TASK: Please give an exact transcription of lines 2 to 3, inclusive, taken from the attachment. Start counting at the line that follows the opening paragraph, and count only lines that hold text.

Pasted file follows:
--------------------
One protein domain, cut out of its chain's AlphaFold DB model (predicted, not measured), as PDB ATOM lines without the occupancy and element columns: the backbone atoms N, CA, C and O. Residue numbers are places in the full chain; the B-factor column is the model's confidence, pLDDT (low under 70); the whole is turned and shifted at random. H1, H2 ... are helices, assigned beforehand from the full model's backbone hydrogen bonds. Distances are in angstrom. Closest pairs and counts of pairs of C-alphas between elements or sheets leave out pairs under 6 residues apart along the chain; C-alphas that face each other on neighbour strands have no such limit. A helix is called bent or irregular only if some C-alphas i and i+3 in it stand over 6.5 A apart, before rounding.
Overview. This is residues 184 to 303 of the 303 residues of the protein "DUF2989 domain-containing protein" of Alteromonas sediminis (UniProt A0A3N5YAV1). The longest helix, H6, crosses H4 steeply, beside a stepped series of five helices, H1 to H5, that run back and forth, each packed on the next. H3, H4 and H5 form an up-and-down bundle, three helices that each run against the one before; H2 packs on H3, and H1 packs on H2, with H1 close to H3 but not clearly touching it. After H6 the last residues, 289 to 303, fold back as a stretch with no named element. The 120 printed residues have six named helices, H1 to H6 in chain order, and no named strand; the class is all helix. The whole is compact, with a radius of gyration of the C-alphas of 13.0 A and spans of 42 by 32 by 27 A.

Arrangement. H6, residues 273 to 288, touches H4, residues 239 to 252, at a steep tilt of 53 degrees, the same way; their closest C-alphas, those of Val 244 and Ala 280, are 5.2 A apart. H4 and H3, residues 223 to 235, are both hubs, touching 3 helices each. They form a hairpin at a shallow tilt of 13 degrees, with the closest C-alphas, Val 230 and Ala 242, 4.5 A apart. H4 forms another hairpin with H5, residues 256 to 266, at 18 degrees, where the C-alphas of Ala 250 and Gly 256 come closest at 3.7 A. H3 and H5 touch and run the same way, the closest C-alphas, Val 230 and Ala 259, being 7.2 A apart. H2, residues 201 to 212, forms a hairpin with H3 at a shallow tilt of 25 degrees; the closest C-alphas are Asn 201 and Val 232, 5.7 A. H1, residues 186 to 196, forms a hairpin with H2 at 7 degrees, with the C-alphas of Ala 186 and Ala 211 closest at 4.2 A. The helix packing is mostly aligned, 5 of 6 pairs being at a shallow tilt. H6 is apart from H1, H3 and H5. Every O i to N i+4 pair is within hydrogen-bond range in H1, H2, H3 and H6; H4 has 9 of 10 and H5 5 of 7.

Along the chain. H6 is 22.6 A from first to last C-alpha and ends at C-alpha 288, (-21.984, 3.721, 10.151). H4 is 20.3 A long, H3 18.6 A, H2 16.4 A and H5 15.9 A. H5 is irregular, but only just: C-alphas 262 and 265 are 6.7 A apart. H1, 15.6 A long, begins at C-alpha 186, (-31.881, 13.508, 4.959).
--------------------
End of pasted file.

Arrangement. H6, residues 273 to 288, touches H4, residues 239 to 252, at a steep tilt of 53 degrees, the same way; their closest C-alphas, those of Val 244 and Ala 280, are 5.2 A apart. H4 and H3, residues 223 to 235, are both hubs, touching 3 helices each. They form a hairpin at a shallow tilt of 13 degrees, with the closest C-alphas, Val 230 and Ala 242, 4.5 A apart. H4 forms another hairpin with H5, residues 256 to 266, at 18 degrees, where the C-alphas of Ala 250 and Gly 256 come closest at 3.7 A. H3 and H5 touch and run the same way, the closest C-alphas, Val 230 and Ala 259, being 7.2 A apart. H2, residues 201 to 212, forms a hairpin with H3 at a shallow tilt of 25 degrees; the closest C-alphas are Asn 201 and Val 232, 5.7 A. H1, residues 186 to 196, forms a hairpin with H2 at 7 degrees, with the C-alphas of Ala 186 and Ala 211 closest at 4.2 A. The helix packing is mostly aligned, 5 of 6 pairs being at a shallow tilt. H6 is apart from H1, H3 and H5. Every O i to N i+4 pair is within hydrogen-bond range in H1, H2, H3 and H6; H4 has 9 of 10 and H5 5 of 7.

Along the chain. H6 is 22.6 A from first to last C-alpha and ends at C-alpha 288, (-21.984, 3.721, 10.151). H4 is 20.3 A long, H3 18.6 A, H2 16.4 A and H5 15.9 A. H5 is irregular, but only just: C-alphas 262 and 265 are 6.7 A apart. H1, 15.6 A long, begins at C-alpha 186, (-31.881, 13.508, 4.959).